Lawsuit: Lafayette School District knew of teacher fondling students before 2010 arrest
Lafayette School District employees received complaints of a popular Stanley Middle School teacher fondling female students before the teacher's 2010 arrest for sexually abusing a 14-year-old girl, according to a civil suit filed in Contra Costa Superior Court.
The school district, Superintendent Fred Brill, Stanley Principal David Schrag and former teacher Michael Merrick are being sued by the girl who Merrick was found guilty of sexually abusing in his classroom over a four-month period. The lawsuit, filed in March, asks for money for past and future medical expenses, a punitive award and general damages.
Merrick, 49, pleaded guilty in January to six felonies to avoid a trial on 25 sex crime charges related to the girl. He gave a statement in court admitting to the abuse before he was sentenced to five years and eight months in state prison. Merrick is serving his sentence at the North Kern State Prison in Delano.
Rick Madsen, attorney for the victim and her parents, alleges in the civil complaint that Merrick had a known history of “inappropriate contact with female students.”
“In particular … Brill, Schrag and the district and its employees had received complaints about Merrick in the past and were informed and knew, or reasonably should have known, that Merrick had previously and repeatedly touched and fondled other female students at Stanley Middle School,” Madsen wrote. He alleged that employees failed to report the abuse as required by mandated reporting laws.
“We are not prepared to comment on the likelihood of other victims,” Madsen said in a phone interview. “The bottom line is, if the Lafayette School District had enforced their own rules, this would have never happened, and that's unconscionable.”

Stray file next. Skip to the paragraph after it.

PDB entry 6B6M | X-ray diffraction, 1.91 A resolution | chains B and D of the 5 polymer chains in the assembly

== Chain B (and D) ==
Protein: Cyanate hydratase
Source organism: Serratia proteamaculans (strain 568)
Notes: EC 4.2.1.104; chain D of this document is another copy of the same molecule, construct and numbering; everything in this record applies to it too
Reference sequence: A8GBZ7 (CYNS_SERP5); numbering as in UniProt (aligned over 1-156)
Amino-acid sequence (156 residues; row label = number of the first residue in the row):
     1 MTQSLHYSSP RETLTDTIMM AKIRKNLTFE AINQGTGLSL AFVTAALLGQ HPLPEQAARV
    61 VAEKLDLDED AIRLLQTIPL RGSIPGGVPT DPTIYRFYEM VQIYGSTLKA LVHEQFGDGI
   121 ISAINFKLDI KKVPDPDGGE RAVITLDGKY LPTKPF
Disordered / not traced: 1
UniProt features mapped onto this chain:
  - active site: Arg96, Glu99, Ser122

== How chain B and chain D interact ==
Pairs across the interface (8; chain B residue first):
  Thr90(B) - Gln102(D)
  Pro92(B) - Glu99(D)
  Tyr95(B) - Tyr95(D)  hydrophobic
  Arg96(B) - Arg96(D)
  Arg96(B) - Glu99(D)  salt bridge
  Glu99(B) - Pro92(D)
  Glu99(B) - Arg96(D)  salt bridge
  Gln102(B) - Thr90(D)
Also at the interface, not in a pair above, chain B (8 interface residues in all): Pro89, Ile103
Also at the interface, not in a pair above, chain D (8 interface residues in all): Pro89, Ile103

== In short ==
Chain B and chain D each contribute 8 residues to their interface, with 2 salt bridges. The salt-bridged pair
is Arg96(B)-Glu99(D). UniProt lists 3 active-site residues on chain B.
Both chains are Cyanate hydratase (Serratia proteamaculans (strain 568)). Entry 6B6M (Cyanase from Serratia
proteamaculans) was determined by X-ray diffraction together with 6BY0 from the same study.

Brill, while declining to comment on the overall lawsuit, said in an email the district denies the allegation that employees were informed of previous Merrick fondling and failed to report to authorities. A call to the Lafayette police chief was not returned.
The district has released dozens of documents involving the internal handling of Merrick's arrest to this newspaper. However, the newspaper continues to fight for a Lafayette police report.
“The District is very much concerned that in providing the report to you, that portions of it would be revealed that could impact the minor victim (Jane Doe) and others, all of whom are still in the general area and many of whom are minors,” Brill wrote in a response to the Times' Public Records Act request. “Merely redacting their names would not remedy this concern, in our opinion.
“With respect to other documented complaints of ‘wrongdoing' or ‘inappropriate behavior with students' involving Merrick, to the district's knowledge none exist other than the one brought forth by the minor victim, Jane Doe.”
After years in the Stanley math department, Merrick was working as the wood shop teacher when he was arrested in October 2010.
Merrick had coerced the victim not to report the abuse, which occurred in his wood shop classroom during private math tutoring sessions paid for by the child's parents. Evidence collected by Lafayette police detectives included hundreds of sexually themed text messages Merrick sent to the victim's cellphone.
The lawsuit alleges that school administrators knowingly allowed — and even endorsed — Merrick and other teachers to tutor district students for pay, despite that such a practice is expressly forbidden by school district policy. Merrick, in particular, tutored students on campus for more than a decade without any monitoring.
News of Merrick's arrest back in 2010 generated significant community interest, and in a June 30, 2011, legal filing, Madsen said police officials had been asked by members of the community to identify the young victim.
“Claimant … suffered tremendous emotional distress and legitimately feared public retaliation, scorn and ridicule,” Madsen wrote.
After an online news story about a confidential police report compromised the girl's anonymity, a Contra Costa judge made a rare order to close the courtroom to the public should the victim ever take the witness stand.
“Plaintiff has suffered, and continues to suffer, great pain of mind and body, shock, emotional distress, embarrassment, loss of self-esteem, loss of close personal relationships, disgrace, humiliation and loss of enjoyment of life,” Madsen wrote.
The next hearing is scheduled for Nov. 2 in Contra Costa Superior Court.
Contact Malaika Fraley at 925-234-1684. Follow her at Twitter.com/malaikafraley.